Wishing to do what he could to improve prisons, he stood for parliament but was not elected despite a rerun of the election. He continued to tour the country visiting prisons and then decided to find out how prisons in other countries compared. He journeyed to Ireland, France, French Flanders, Holland, Germany and The Netherlands.
In 1777, he collected together all his observations and published The State of the prisons in England with Preliminary Observations and an Account of some Foreign Prisons, a 520 page report. Howard had produced copious notes about all his visits but needed to enlist the help of a team of acquaintances to produce the report as he was very poor at writing good English.
In 1779 he was appointed to a key role as one of three penitentiary superintendents to choose sites and design and build new gaols. Whilst Howard was the leading collector of information on prisons he was out of his depth when it came to implementing reform and he resigned his post and returned to travelling.
During his travels he experienced people's fear of the plague and the reluctance of ports to allow ships from known plague ports to enter without a period of quarantine in a lazaretto for the crew and passengers. A lazaretto was similar to a prison and Howard wanted to inspect them but was not allowed in (or out for obvious reasons). The only way he could gain entry was to board a ship with a bill of ill-health and go into quarantine when he arrived at his destination.
So he decided to sail from the ancient Turkish city of Smyrna to Venice where he would be imprisoned for forty days. This was an extraordinary risky thing to do but it typifies Howard's obsession with accessing all aspects of prison life. On arrival at Venice he had to board a gondola which was towed at the end of a rope by another gondola to the island where the lazaretto stood. He had hoped that the Venetian ambassador would rescue him but he had to spend the full period in a stinking cell. He eventually was released without contracting the plague but whilst he was there a letter told him that his son, Jack, was behaving in a wild and dangerous manner. Howard had very difficult relationship with his son who was eventually admitted to a lunatic asylum.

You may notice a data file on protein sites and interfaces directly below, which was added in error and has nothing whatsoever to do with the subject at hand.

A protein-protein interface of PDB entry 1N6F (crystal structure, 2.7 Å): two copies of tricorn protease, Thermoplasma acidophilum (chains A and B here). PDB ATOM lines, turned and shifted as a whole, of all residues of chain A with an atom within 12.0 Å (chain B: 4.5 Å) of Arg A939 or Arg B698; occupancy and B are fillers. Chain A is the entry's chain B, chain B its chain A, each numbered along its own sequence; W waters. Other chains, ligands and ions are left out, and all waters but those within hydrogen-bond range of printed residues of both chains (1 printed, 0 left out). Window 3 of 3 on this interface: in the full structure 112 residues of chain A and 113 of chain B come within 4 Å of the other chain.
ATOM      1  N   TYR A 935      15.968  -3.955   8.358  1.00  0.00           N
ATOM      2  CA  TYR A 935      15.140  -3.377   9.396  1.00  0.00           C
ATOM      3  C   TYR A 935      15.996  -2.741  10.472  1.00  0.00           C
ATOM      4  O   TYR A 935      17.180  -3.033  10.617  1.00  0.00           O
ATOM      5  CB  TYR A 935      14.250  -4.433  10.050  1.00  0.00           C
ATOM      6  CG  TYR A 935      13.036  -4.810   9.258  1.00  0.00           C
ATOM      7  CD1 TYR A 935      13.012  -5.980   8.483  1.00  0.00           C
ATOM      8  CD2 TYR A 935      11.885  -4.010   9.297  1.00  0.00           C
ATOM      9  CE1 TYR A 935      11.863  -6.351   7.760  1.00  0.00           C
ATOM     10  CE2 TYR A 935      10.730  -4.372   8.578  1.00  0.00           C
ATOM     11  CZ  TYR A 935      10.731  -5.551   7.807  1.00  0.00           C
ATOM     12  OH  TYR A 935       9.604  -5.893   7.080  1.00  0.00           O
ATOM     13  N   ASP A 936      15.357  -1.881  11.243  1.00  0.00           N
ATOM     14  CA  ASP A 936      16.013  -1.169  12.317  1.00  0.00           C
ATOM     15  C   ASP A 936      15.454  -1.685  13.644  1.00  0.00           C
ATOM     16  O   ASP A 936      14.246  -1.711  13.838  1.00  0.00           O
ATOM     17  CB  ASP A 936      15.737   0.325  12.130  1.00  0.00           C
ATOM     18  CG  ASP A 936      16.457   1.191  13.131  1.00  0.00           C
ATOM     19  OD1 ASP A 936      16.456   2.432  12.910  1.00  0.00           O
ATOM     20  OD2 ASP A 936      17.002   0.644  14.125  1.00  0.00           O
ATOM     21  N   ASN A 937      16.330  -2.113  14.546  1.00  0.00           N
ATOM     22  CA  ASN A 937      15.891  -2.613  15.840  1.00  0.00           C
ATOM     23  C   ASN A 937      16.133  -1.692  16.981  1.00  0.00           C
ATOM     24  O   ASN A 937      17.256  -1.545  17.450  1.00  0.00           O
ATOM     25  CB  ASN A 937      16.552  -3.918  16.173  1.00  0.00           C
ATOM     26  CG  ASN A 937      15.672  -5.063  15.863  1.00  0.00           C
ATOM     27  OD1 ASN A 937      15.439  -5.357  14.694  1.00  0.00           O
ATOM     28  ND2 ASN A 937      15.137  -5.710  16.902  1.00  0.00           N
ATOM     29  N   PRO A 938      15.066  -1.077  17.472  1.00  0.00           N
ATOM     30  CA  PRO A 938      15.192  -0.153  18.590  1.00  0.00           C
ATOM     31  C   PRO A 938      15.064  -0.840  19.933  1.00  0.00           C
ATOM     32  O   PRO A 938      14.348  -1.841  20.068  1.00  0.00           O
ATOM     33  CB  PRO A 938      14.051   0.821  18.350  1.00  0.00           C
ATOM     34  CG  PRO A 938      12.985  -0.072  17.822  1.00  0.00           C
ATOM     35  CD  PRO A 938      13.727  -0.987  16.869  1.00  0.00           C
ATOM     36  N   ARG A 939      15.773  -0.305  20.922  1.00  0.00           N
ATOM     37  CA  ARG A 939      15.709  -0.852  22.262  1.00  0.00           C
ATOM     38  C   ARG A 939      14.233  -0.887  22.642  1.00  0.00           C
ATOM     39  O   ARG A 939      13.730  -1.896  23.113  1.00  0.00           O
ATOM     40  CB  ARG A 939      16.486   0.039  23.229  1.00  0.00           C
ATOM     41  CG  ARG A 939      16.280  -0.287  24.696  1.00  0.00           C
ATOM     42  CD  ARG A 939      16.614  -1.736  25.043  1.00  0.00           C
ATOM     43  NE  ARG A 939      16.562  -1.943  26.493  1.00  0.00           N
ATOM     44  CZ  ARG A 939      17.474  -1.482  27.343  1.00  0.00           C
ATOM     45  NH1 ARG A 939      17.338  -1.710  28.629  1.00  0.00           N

When he returned to England Howard published "An account of the principal lazarettos in Europe".
In 1789 Howard set of for what was to be his final tour. It included Holland, Germany, Prussia, and Russia. The following year, whilst in Russia, he visited and stayed at Kherson which is now in Ukraine. Whilst there Howard was asked to visit a women who was suffering from fever (typhus). At first he refused saying that he only helped the poor. The woman died and Howard became ill. Later he died and was buried near Kherson. Despite Howard's insistence that he wanted a simple funeral, it was attended by the Prince of Moldovia.
John Howard had always insisted that he didn't want a permanent memorial after his death but this was ignored and a monument was placed in St Paul's Cathedral, London in 1795. The great prison reformer, who holds a key and book, is rather incongruously depicted bare-legged in classical robes.
The bronze statue in St Paul's Square, Bedford was unveiled on 28 March 1894 to commemorate this extraordinary man's contribution to prison reform.
(Click photos for larger versions.)
The two oval plaster reliefs on the front of the prison depict Elizabeth Fry and John Howard both well known figures of Prison reform.